- Associated Press - Wednesday, November 2, 2016

MONTGOMERY, Ala. (AP) - An appellate court Wednesday refused to halt the execution of Alabama inmate Tommy Arthur, who was convicted in the 1982 killing of a man in a murder-for-hire arrangement.

In a split decision, the 11th U.S. Circuit Court of Appeals upheld a federal judge’s decision that dismissed Arthur’s lawsuit challenging the state’s death penalty procedure as unconstitutional. The judges also denied Arthur’s request to stay his execution scheduled for Thursday night at a state prison in south Alabama.

Arthur was convicted of murdering Troy Wicker in 1982 as the man slept inside his Muscle Shoals home. Investigators said Arthur was having an affair with Wicker’s wife and she paid him $10,000 to kill her husband. Arthur was in a prison work-release program in Decatur at the time of the slaying after being convicted of the 1977 murder of his sister-in-law in Marion County.

Arthur has been given an execution date on six previous occasions but has won reprieves. The Alabama attorney general’s office in July had asked the court to set an “expedited seventh execution date” after a federal judge dismissed Arthur’s most recent challenge.

In his latest appeal, Arthur’s attorneys had argued a federal judge prematurely dismissed the lethal injection challenge after misapplying a requirement for inmates to name an alternate execution method.

The U.S. Supreme Court requires inmates challenging death penalty procedure to name a plausible execution alternative. Arthur suggested a firing squad and another lethal injection drug, but the judge said Arthur had not identified a source for alternate drugs and a firing squad wasn’t explicitly named as an allowed form of execution in Alabama law.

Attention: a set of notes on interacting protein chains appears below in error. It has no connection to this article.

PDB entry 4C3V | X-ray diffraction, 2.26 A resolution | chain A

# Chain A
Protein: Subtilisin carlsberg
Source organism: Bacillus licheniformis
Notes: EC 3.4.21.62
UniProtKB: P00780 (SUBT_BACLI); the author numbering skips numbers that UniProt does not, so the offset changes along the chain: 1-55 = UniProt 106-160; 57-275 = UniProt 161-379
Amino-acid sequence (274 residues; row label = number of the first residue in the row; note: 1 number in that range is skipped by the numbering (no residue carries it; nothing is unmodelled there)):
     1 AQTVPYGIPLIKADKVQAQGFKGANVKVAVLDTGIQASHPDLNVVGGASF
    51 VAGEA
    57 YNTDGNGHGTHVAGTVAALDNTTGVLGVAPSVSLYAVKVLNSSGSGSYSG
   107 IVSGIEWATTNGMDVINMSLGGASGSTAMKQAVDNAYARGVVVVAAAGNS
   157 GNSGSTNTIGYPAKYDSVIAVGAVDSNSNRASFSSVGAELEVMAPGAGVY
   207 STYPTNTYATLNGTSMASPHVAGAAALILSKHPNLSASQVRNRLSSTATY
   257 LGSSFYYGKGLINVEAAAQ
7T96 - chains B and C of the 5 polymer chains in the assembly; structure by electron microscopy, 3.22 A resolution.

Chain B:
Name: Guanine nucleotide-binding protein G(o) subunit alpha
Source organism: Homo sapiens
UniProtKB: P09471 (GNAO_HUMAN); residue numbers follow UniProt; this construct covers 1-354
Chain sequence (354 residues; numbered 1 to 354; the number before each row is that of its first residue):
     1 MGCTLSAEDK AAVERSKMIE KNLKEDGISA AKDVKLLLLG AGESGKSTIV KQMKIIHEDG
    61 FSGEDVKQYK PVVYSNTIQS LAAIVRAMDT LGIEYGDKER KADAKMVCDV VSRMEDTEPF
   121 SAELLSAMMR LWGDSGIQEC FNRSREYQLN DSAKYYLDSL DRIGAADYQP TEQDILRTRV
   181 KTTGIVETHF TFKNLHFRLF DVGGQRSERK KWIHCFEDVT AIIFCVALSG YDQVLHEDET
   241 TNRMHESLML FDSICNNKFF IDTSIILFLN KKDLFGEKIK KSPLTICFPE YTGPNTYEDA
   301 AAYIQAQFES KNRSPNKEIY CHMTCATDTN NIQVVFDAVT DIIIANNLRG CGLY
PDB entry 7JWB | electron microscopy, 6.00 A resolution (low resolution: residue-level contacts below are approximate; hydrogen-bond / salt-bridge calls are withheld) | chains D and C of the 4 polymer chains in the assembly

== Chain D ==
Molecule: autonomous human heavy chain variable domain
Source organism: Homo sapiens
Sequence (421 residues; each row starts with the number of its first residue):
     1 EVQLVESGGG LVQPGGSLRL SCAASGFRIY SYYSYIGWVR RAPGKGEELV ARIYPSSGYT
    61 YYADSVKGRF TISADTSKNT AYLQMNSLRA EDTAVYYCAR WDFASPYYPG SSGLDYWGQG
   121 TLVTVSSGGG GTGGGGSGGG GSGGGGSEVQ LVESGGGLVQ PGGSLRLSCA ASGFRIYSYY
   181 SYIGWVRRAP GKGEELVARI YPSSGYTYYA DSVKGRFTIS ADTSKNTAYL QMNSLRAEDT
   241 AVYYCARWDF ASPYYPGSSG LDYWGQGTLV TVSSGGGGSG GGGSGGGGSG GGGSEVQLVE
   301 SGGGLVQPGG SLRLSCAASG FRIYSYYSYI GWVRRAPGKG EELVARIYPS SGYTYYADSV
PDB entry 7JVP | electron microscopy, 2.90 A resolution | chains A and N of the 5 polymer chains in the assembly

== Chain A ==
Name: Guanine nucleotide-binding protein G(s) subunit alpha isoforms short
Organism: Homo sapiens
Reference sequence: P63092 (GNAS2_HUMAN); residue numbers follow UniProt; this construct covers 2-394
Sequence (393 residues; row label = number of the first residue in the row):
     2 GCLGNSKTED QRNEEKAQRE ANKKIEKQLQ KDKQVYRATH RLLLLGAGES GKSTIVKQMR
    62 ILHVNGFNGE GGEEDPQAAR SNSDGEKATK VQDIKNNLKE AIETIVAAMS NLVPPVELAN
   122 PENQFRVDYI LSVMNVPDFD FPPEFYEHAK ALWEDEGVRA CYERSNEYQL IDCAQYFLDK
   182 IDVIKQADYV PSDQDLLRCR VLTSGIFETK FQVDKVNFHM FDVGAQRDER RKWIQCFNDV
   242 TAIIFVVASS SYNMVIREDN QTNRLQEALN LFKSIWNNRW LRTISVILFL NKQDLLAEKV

The 11th Circuit affirmed the court’s decision, noting that it “would take considerable time and would, inevitably, lead to an entire new round of legal challenges regarding the details of the protocols for constitutionally conducting an execution by firing squad.”

Arthur’s own nine-year history of litigation well proves that point,” the court wrote.

In a dissenting opinion, Judge Charles Wilson wrote that Alabama’s death penalty statute does allow a firing squad because it authorizes other constitutional forms of execution and the majority’s interpretation makes it virtually impossible for inmates in lethal injection states to challenge death penalty procedures.

“Taken together, these errors have jarring practical consequences; relief is now a mirage for prisoners across this circuit,” he wrote.

A spokesman for Arthur’s lead lawyer, Suhana Han, said Arthur intends to ask the U.S. Supreme Court for a stay and to review his challenge to Alabama’s lethal injection protocol.

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